25 May 2013 ~ E-book Versions of Mr Vitriol Now Available
Mr Vitriol is now on sale at Ganxy at US $4 . It is available in Epub, Mobi and PDF formats. Ganxy accept credit cards and PayPal.
I spent over a month with another company that offered to translate my Word version of the book into Epub. The problem was the firm relies on software only editing, which changed the look of the text. However, the manager did agree to terminate our contract after repeated emails had failed to resolve the appearance issues.
I produced my own Epub format version by using two software packages, both of which were relatively easy to use. Atlantis Word Processor converts doc and docx into Epub. They provide a full version for a thirty day trial. After that it is US$35 to register. Sigil is an open source editor for ebooks and I used it to tweak the look of the Epub file. Donations rather than payment are sought by Sigil.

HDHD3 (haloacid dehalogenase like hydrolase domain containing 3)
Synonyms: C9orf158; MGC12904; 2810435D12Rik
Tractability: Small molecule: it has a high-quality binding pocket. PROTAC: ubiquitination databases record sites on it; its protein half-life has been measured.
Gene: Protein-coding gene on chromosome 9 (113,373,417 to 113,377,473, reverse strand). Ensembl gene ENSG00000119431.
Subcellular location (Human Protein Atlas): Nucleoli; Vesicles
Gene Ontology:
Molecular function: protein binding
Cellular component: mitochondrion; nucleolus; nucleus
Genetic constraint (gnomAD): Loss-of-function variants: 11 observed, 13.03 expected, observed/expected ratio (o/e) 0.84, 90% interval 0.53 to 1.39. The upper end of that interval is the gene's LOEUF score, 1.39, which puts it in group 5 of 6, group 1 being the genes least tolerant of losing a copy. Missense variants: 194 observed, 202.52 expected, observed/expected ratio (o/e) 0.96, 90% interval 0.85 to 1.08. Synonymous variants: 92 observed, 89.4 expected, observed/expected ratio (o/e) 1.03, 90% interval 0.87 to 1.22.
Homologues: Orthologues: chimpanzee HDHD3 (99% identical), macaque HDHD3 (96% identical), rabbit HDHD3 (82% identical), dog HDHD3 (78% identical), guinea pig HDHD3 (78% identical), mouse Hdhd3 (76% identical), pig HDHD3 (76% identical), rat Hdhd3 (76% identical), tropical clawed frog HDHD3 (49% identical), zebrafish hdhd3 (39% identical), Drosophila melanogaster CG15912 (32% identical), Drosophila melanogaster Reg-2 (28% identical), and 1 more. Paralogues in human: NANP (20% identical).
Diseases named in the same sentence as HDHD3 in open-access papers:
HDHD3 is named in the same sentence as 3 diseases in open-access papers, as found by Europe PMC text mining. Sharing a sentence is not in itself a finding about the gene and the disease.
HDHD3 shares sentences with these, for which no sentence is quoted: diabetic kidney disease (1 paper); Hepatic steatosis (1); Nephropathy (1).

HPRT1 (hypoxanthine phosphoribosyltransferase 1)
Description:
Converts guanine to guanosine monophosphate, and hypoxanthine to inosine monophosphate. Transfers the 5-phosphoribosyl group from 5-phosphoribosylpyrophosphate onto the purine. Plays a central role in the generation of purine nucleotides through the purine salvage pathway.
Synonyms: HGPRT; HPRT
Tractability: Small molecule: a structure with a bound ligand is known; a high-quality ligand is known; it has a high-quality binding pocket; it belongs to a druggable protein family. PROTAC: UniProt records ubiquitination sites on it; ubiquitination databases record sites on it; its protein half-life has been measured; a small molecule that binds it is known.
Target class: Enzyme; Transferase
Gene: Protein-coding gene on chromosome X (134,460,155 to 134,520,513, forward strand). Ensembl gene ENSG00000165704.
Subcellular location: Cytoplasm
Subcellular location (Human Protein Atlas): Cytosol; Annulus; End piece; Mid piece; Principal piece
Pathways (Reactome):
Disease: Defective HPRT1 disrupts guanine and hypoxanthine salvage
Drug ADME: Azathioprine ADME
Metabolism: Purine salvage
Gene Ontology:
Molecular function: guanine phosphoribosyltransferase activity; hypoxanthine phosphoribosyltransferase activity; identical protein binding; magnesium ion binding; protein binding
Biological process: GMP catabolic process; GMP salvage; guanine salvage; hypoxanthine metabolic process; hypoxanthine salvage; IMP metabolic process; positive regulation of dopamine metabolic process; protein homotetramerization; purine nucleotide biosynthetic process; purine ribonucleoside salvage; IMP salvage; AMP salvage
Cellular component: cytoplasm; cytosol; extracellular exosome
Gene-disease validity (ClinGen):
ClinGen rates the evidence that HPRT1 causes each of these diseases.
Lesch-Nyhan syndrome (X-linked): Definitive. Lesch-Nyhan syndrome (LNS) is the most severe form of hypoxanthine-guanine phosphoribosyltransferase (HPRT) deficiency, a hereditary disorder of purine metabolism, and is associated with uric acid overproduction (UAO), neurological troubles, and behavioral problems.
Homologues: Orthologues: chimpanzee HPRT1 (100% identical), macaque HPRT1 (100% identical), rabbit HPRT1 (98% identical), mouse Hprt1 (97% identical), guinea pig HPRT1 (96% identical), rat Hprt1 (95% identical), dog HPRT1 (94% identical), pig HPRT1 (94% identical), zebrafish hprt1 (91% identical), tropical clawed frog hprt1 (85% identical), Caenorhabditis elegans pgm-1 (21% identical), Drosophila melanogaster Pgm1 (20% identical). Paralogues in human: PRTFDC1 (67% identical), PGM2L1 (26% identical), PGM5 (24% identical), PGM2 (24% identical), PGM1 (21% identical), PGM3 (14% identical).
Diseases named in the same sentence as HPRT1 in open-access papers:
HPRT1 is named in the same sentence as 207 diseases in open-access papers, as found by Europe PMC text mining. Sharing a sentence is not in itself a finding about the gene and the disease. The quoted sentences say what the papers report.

The Mobi format version was produced by Calibre from the Epub file without altering the appearance. Calibre is a great free e-book package.
Ganxy do not provide editing. They simply sell for a 10% cut, which is far more generous that the vast majority of e-book sellers, some of whom will take up to 90%. Ganxy's lack of DRM (digital rights management) might be an issue for some. For an author like me without a ready mass market, I reckon I will make more with a 90% take of the book's price than with a lower percentage protected by DRM.
24 May 2013 ~ Could They Be Related? / Pseudo Names
I emailed the following to Private Eye on Tuesday. After this evening's Have I got News for You, which featured Ben Turpin and a reference to swivel eyed loons, I suspect my letter won't be used.
For those who don't know, The Eye's letters' page has long featured featured Lookalikes, two photos, usually of people, with a question such as, Are they by any chance related?
More recently, Pseudo Names have been used to sign letters. "Ena B." is much used by Eye correspondents. I seem to recall it goes back to the days of Robert Maxwell, when someone using Ena B. Maxwell wrote, supposedly, from the press baron's home address.
Dear Lord Gnome,